A Word, Please: A day of remembrance for punctuation

Someday soon, your local drugstore will spend the first part of September decking the aisles with dangling apostrophes and setting out display cases of semicolon-themed bric-a-brac. But until the day marketers sniff out the profit potential of another holiday, it’s up to word nerds like me to help spread the word about National Punctuation Day.

On Sept. 24, National Punctuation Day is the brainchild of Jeff Rubin, a professional wordsmith based in Pinole, Calif. With a strong emphasis on schools and kids, National Punctuation Day promotes games, activities, contests and lessons in classrooms nationwide and is now entering its eighth year.

But this holiday isn’t just for kids. A lot of grown-ups lack confidence in their punctuation skills, too. So why not celebrate by taking note of a few of the most common and egregious punctuation conundrums afflicting folks already out of school?

I’ll start with one that’s in the National Punctuation Day press release: “p’s and q’s.” A lot of people would use those apostrophes without thinking, and they’d be right. But few could cite any rules to support their decision. Apostrophes don’t usually form plurals. In fact, there’s nothing more incriminating than writing “I ate two carrot’s.”

So why is it any different when you’re making a letter like p plural? Because without putting in an apostrophe to make it “p’s,” you’d have to write “ps,” which makes it unclear what the s is doing there. And the rules recognize that.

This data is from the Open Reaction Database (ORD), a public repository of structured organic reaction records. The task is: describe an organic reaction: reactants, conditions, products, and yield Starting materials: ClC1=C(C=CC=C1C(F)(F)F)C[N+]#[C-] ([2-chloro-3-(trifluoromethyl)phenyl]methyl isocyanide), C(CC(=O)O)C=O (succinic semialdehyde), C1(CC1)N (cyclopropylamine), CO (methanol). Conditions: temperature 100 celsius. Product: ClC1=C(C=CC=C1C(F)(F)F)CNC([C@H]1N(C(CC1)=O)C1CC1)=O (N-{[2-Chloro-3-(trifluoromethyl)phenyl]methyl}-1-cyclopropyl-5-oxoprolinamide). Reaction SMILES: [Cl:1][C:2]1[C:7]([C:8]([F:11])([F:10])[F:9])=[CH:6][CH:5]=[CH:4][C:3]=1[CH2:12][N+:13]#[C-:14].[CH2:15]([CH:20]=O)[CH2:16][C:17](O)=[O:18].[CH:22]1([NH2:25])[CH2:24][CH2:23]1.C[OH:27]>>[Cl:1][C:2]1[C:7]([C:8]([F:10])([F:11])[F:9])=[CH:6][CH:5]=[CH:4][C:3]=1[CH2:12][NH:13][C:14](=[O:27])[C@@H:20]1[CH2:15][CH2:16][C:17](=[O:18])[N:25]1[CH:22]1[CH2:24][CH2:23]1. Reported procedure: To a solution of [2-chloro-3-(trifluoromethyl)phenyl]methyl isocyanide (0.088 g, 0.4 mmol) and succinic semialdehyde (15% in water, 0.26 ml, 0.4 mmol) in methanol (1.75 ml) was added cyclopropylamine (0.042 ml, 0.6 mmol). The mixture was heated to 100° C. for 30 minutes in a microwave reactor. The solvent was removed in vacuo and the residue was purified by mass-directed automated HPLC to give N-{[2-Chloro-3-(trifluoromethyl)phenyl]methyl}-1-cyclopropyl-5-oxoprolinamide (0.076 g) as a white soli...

“To avoid confusion, lowercase letters and abbreviations with two or more interior periods or with both capital and lowercase letters form the plural with an apostrophe and an s,” the “Chicago Manual of Style” says, offering the example “x’s and y’s.” Of course, if you’re using capital letters, no apostrophe is needed: Ps and Qs.

Another punctuation issue that plagues a lot of adults is where to put a closing quotation mark relative to other punctuation. It seems like every day more and more online commenters are putting periods and commas after a closing quote mark: Joe likes the word “cool”, while Mary prefers to say “neat”.

Bad call. In British style, this is correct. But in American style, a period or comma always comes before a closing quotation mark, regardless of whether it’s part of the quotation: Joe likes the word “cool,” while Mary prefers to say “neat.”

It’s easy to get confused about this because different rules apply to question marks and exclamation points. They can go either before or after a closing quotation mark, depending on whether they apply to the whole sentence or to just the quoted part.

Look at this sentence: Alfred E. Neuman’s catch phrase is “What, me worry?” And compare it with: Do you think people overuse the word “awesome”? In the first, the question mark refers to just the quoted part of the sentence, so it goes inside the quotation marks. In the second example, the whole sentence is the question, so the question mark goes outside the closing quotation mark.

As for commas, there are a lot of situations that trip people up. But the most common mistake I see is a comma between non-coordinate adjectives.

Compare “I saw a big, white, scary, snarling dog” with “I saw a dull gray prancing pony.” In the first, you could replace each comma with the word “and” precisely because each adjective functions independently to modify the noun. You could change their order without losing anything.

In the second example, “ands” wouldn’t work between the adjectives because they’re not working independently. And if you moved them around your meaning would change: a gray prancing dull pony.

So whenever the word “and” would make sense between your adjectives, you can place a comma there. Otherwise, don’t.

JUNE CASAGRANDE is author of “It Was the Best of Sentences, It Was the Worst of Sentences.” She can be reached at JuneTCN@aol.com.
 
 

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